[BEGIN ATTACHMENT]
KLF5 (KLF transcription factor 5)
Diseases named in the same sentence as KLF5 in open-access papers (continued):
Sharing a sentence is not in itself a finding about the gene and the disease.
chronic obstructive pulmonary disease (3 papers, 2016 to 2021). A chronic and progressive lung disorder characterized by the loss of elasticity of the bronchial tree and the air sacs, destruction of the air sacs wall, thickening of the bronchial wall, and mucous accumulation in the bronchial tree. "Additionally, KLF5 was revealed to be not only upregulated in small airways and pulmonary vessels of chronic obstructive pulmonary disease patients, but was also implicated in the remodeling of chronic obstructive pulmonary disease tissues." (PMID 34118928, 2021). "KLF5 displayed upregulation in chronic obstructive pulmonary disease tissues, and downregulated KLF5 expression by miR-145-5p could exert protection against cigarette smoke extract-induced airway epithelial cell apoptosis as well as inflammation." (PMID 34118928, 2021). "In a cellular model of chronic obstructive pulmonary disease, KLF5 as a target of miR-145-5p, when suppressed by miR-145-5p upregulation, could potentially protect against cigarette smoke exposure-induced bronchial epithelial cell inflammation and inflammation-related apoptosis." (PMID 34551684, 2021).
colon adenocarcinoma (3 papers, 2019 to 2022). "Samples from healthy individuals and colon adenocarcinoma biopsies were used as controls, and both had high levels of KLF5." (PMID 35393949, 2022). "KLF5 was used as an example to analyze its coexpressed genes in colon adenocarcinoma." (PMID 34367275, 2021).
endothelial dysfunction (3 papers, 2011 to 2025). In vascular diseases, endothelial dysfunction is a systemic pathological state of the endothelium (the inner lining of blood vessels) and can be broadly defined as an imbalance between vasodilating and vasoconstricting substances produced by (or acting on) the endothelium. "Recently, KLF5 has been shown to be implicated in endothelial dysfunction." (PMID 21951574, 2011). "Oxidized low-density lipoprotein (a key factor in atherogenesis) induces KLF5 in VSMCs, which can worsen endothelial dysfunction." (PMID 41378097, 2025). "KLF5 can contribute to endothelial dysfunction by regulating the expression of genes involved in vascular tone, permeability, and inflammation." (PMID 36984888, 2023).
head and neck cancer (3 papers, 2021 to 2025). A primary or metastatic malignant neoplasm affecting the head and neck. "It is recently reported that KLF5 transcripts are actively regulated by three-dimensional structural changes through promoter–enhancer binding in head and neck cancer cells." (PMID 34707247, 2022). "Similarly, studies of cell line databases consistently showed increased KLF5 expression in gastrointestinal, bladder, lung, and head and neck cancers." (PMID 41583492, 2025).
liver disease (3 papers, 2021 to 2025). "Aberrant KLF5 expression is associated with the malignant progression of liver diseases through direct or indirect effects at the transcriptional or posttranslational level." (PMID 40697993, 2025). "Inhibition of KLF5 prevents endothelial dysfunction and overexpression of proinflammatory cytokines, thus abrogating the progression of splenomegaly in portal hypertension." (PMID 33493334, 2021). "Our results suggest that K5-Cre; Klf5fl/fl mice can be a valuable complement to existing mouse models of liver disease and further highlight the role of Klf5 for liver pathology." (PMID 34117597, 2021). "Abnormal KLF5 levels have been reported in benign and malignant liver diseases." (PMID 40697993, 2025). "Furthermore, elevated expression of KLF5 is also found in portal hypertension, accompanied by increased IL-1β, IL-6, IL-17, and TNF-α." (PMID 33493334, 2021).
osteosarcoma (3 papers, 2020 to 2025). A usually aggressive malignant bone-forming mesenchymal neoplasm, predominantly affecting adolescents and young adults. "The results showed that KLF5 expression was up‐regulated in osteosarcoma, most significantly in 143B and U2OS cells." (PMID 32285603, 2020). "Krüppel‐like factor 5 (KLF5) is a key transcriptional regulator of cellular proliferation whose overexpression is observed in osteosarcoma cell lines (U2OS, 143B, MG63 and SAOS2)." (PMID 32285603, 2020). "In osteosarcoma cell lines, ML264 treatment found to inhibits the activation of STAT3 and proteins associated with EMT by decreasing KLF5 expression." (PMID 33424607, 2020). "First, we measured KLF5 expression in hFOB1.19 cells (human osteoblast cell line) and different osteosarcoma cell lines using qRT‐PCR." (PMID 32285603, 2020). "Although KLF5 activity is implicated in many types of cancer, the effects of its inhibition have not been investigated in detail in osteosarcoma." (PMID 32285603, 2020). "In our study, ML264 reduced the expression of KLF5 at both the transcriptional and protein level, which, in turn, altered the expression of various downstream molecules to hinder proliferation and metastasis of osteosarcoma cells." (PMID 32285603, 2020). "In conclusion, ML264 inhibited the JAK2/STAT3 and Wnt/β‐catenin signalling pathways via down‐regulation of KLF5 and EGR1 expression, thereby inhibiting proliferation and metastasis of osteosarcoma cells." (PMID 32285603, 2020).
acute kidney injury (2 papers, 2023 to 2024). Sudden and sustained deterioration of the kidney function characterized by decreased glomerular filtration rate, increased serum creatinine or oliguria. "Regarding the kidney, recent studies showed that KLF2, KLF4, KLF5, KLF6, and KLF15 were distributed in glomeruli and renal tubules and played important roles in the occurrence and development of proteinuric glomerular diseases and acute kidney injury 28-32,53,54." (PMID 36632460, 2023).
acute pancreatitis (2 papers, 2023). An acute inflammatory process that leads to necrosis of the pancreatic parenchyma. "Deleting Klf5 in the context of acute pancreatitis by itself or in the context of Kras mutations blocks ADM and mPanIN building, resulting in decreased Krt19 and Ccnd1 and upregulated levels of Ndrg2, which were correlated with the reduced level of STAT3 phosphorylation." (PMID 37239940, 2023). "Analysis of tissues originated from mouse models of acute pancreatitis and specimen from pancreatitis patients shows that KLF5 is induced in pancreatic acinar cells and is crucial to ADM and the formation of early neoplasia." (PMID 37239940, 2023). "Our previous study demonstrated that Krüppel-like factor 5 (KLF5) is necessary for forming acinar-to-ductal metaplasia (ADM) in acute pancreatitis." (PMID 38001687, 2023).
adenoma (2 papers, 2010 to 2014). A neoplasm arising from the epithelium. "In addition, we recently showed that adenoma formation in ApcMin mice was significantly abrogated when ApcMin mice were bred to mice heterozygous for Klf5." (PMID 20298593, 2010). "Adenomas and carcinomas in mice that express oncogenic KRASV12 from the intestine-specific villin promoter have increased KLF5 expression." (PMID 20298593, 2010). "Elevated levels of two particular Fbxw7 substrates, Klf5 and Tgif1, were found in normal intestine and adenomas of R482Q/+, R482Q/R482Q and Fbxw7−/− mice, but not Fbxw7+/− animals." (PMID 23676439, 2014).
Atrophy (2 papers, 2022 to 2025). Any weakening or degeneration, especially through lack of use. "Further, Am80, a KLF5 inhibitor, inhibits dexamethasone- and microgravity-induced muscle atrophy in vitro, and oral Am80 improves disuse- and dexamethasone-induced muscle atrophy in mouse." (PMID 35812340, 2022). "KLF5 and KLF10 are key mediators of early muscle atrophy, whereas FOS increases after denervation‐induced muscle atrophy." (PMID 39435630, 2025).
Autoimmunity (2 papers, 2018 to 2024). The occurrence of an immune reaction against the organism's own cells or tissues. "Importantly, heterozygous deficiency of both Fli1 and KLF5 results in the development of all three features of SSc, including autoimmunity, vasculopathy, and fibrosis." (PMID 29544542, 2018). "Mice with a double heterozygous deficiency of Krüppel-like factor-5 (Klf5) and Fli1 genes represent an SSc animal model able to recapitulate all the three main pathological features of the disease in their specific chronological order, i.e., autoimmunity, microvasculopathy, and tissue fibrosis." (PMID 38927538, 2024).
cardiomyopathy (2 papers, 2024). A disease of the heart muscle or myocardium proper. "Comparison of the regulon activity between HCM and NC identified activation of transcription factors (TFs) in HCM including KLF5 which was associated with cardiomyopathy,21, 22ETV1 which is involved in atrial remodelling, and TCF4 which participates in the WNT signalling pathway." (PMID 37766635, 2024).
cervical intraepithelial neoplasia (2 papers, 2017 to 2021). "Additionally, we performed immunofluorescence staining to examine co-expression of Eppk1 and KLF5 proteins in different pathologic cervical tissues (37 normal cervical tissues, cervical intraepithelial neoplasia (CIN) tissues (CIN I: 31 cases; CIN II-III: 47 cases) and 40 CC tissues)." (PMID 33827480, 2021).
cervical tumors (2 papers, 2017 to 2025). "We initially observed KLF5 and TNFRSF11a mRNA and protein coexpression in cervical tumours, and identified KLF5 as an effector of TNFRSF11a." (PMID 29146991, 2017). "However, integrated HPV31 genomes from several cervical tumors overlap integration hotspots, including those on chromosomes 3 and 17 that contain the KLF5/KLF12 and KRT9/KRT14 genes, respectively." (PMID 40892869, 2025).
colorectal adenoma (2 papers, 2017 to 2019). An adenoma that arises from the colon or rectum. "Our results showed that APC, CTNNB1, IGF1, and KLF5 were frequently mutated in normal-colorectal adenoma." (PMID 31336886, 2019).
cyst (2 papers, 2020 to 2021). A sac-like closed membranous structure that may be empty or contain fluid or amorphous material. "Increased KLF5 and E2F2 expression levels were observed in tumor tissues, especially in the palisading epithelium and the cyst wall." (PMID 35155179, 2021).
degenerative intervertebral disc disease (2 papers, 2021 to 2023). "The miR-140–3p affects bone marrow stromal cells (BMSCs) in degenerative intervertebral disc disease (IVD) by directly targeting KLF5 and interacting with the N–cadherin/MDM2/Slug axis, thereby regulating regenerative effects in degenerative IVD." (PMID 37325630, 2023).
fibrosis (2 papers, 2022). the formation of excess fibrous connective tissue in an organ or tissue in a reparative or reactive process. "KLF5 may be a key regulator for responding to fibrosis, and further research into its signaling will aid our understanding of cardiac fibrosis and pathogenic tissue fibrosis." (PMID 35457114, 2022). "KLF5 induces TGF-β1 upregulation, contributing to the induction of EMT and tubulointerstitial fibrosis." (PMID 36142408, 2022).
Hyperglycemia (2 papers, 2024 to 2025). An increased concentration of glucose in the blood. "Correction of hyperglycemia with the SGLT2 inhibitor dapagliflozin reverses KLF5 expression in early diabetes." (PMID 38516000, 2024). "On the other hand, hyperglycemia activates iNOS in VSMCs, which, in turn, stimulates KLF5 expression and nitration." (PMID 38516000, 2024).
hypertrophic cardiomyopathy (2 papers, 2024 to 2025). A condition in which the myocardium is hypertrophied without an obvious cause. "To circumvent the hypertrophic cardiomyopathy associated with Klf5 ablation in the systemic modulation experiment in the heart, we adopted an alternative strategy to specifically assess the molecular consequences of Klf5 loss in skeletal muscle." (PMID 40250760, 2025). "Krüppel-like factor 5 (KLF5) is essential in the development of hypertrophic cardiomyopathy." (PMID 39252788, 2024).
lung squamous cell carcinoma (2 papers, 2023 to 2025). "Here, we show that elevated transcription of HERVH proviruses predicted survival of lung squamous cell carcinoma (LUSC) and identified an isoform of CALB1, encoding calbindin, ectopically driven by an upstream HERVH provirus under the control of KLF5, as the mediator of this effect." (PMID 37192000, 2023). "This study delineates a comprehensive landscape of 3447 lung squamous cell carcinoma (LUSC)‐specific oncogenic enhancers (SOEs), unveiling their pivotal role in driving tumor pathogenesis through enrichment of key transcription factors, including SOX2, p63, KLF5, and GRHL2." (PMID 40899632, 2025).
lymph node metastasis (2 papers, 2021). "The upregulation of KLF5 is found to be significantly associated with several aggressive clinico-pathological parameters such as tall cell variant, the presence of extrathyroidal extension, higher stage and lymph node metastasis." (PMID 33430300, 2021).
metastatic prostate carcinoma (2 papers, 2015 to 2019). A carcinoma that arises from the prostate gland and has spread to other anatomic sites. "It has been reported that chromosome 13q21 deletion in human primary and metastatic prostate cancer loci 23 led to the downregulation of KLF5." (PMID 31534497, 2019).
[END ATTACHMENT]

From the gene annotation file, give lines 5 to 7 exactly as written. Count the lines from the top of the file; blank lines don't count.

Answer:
colon adenocarcinoma (3 papers, 2019 to 2022). "Samples from healthy individuals and colon adenocarcinoma biopsies were used as controls, and both had high levels of KLF5." (PMID 35393949, 2022). "KLF5 was used as an example to analyze its coexpressed genes in colon adenocarcinoma." (PMID 34367275, 2021).
endothelial dysfunction (3 papers, 2011 to 2025). In vascular diseases, endothelial dysfunction is a systemic pathological state of the endothelium (the inner lining of blood vessels) and can be broadly defined as an imbalance between vasodilating and vasoconstricting substances produced by (or acting on) the endothelium. "Recently, KLF5 has been shown to be implicated in endothelial dysfunction." (PMID 21951574, 2011). "Oxidized low-density lipoprotein (a key factor in atherogenesis) induces KLF5 in VSMCs, which can worsen endothelial dysfunction." (PMID 41378097, 2025). "KLF5 can contribute to endothelial dysfunction by regulating the expression of genes involved in vascular tone, permeability, and inflammation." (PMID 36984888, 2023).
head and neck cancer (3 papers, 2021 to 2025). A primary or metastatic malignant neoplasm affecting the head and neck. "It is recently reported that KLF5 transcripts are actively regulated by three-dimensional structural changes through promoter–enhancer binding in head and neck cancer cells." (PMID 34707247, 2022). "Similarly, studies of cell line databases consistently showed increased KLF5 expression in gastrointestinal, bladder, lung, and head and neck cancers." (PMID 41583492, 2025).